By State Representative, Leon D. Young
It’s been a difficult week to say the least. Last week’s election results were disheartening for Democrats not only in Wisconsin, but for the Democratic Party in general.
In contest after contest, the GOP electorate turned out in gale force and put their signature imprint on the election outcome.
In Wisconsin, like in so many other places around the nation, the GOP actually strengthened its grip on the reins of power.
Republicans in both the Senate and Assembly increased membership of their respective caucuses. And, as we all know, Scott Walker easily defeated Mary Burke in the governor’s race, which now opens the door for him to pursue a presidential bid in 2016. Just when I thought that things had hit the abject low, following the devastating elections, I was stunned by the news of State Representative Annette “Polly” Williams’ sudden passing.
She was affectionately known in many circles simply as Polly. Truth be told, Rep. Williams will be remembered for a myriad of accomplishments during her lifetime — and rightfully so.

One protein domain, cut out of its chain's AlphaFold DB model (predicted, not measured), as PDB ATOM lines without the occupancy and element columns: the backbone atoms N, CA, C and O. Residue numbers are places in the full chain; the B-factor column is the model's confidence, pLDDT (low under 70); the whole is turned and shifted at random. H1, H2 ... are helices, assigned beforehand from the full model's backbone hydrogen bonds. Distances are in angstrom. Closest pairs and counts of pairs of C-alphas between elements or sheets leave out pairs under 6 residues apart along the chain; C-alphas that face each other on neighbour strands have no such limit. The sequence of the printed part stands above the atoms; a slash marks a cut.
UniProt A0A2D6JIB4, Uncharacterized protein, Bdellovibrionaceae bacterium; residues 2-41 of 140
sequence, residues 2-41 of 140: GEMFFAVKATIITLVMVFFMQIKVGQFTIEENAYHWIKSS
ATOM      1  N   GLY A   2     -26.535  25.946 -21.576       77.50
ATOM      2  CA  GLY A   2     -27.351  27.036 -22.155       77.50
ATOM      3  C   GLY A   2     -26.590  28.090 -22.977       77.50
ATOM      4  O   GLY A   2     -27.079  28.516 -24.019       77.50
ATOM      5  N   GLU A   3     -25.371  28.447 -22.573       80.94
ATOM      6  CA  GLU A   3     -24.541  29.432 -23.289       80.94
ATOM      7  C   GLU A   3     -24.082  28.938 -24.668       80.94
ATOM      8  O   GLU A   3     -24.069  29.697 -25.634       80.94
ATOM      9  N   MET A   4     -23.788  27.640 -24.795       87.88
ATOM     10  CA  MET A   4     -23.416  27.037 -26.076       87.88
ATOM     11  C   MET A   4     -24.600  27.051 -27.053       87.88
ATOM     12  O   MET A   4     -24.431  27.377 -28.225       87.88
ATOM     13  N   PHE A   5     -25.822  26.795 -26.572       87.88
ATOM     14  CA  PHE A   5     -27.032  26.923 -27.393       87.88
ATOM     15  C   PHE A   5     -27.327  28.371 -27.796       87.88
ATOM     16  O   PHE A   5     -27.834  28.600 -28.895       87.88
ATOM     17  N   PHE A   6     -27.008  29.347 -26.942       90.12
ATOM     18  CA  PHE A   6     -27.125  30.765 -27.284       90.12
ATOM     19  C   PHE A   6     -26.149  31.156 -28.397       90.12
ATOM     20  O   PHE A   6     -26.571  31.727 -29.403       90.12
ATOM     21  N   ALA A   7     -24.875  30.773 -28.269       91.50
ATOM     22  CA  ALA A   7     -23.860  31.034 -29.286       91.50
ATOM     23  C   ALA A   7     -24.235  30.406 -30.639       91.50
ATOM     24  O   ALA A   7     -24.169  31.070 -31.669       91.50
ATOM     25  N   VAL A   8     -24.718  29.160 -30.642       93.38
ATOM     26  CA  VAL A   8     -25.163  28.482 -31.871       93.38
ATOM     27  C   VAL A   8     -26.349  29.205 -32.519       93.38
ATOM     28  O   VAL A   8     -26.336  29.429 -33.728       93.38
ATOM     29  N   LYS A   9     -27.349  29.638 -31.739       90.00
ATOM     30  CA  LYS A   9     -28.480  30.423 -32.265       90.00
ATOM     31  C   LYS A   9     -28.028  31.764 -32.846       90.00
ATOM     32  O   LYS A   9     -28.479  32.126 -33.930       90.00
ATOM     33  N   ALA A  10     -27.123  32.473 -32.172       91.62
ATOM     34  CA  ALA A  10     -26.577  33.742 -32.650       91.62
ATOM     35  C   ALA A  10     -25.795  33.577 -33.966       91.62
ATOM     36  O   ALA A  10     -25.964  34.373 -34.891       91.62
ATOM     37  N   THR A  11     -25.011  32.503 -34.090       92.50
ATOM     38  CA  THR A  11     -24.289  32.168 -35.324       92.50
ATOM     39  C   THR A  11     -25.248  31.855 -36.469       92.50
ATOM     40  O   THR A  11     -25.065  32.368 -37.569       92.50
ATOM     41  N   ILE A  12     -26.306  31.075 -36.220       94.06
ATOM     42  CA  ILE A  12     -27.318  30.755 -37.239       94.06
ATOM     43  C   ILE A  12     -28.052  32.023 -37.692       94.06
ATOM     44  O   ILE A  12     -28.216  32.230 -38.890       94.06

Naturally, she is known as the mother of School Choice and for being the longest-serving woman in the Legislature.
However, in my view, one of Rep. Williams’ most endearing qualities was her unbridled compassion and commitment to the issues she believed in. To put it another way, Polly was not afraid to rock the boat — irrespective of possible opposition.
Rep. Williams and I served in the State Assembly together for 17 years.
And, I considered her to be both a mentor and a trusted colleague, who was always willing to impart some sage advice for the asking.
In 2010, Polly opted to retire from the Legislature, after 30 years of public service.
I remember vividly a conservation that we shared about her decision to leave office, in which I lamented that her presence would be sorely missed.
In typical Polly-esque fashion, she set the record straight.
“I may be retiring from the Legislature, but I have every intention of continuing my involvement in the community,” she asserted.
True to her word, Rep. Williams never really retired.
She continued her personal mission with her church, her outreach with social organizations and her contact with the community at-large — as illustrated by her frequent radio appearances.
Rep. Williams was a spirited statesperson and a tenacious community advocate, who fought the courageous fight and deserves to be remembered for her deeds.
Now in hindsight, I’m extremely proud to say that I served in the Legislature with her.